I bet you did not know about Hemingway’s visual arts work. His picture “Bliss” (punctured card) – so-called because it was created in a moment of uncontrollable ecstasy, probably after a catnip party – hangs at the top of the stairs leading to my studio.
Hemingway’s picture lives in a frame manufactured by Nielsen Bainbridge. Nielsen is one of the big players in the framing materials market. I like their frames for their style and quality, and the company for its good service – Nielsen are the only frames that I stock.
When I came round the corner, approaching the stairs, I heard a colossal crash and saw the picture hurtling towards me, bouncing on its corners in a very impressive pirouette. In the split second that I had before impact, I decided that I wanted to try to catch the picture. It seemed a much better proposal than to sweep up shattered glass afterwards.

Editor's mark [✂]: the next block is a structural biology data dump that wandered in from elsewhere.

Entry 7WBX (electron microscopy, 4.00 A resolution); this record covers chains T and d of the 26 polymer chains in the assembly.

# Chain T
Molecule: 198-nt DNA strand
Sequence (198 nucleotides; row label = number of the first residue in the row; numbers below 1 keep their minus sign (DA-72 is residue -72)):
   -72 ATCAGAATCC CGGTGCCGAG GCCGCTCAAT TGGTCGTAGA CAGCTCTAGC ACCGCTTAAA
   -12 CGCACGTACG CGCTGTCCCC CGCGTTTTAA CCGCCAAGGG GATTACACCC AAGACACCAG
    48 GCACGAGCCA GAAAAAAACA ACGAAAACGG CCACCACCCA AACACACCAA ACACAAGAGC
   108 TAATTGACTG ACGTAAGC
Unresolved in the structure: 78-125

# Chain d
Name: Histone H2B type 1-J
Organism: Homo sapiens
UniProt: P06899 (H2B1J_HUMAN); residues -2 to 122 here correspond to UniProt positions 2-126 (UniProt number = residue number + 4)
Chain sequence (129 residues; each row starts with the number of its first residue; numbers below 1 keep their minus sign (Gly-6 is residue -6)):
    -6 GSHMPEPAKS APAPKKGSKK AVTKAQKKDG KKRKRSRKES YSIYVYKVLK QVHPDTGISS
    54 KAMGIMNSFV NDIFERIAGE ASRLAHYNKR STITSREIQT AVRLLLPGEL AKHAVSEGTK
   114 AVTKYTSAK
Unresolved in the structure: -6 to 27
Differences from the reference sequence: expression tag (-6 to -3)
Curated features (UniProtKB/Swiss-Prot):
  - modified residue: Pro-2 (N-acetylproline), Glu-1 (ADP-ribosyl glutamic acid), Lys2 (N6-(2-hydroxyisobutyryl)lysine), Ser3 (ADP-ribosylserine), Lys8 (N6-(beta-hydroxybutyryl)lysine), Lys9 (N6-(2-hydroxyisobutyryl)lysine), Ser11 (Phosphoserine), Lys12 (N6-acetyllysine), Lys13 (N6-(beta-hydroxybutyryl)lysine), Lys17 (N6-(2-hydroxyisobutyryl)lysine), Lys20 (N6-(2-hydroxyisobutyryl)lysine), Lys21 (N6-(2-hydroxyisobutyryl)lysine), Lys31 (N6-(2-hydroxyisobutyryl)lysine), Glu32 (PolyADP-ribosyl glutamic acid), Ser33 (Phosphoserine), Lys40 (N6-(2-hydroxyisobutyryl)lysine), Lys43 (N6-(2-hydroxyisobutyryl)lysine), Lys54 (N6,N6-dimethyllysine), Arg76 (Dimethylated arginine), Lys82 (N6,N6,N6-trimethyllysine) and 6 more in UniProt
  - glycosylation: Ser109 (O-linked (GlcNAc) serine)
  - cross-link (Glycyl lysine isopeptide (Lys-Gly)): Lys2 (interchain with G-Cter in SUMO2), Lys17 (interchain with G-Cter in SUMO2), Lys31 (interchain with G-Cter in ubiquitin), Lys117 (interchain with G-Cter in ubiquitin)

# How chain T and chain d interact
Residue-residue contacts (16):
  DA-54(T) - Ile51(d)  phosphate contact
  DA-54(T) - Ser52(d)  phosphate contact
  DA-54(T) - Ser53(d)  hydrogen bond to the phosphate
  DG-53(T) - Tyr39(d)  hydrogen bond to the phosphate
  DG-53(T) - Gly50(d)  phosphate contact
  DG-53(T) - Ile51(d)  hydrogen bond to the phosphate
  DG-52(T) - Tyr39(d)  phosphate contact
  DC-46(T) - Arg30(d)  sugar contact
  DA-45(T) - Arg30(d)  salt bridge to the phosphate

I had not quite finished getting into position when the picture came to an abrupt halt by embedding one of its corners into the back of my hand.
Domino was nowhere to be seen, Camillo fled under a chair and Kaspar, with a very big tail and an expression of panic in his face, took up shelter in the airing cupboard.
This is quite a large and heavy frame, measuring 40×50 cm and weighing about 2 kilos. How the anarchist came to knock it off I cannot imagine. My point is that the picture – after I had peeled it out of my hand – was completely undamaged. The frame was not split, the glass had not broken and my thumb joint will mend in time.
What better proof of Nielsen’s quality workmanship than stress testing by the photographer’s cats? I cannot see many other picture frames surviving such ordeal in perfect health.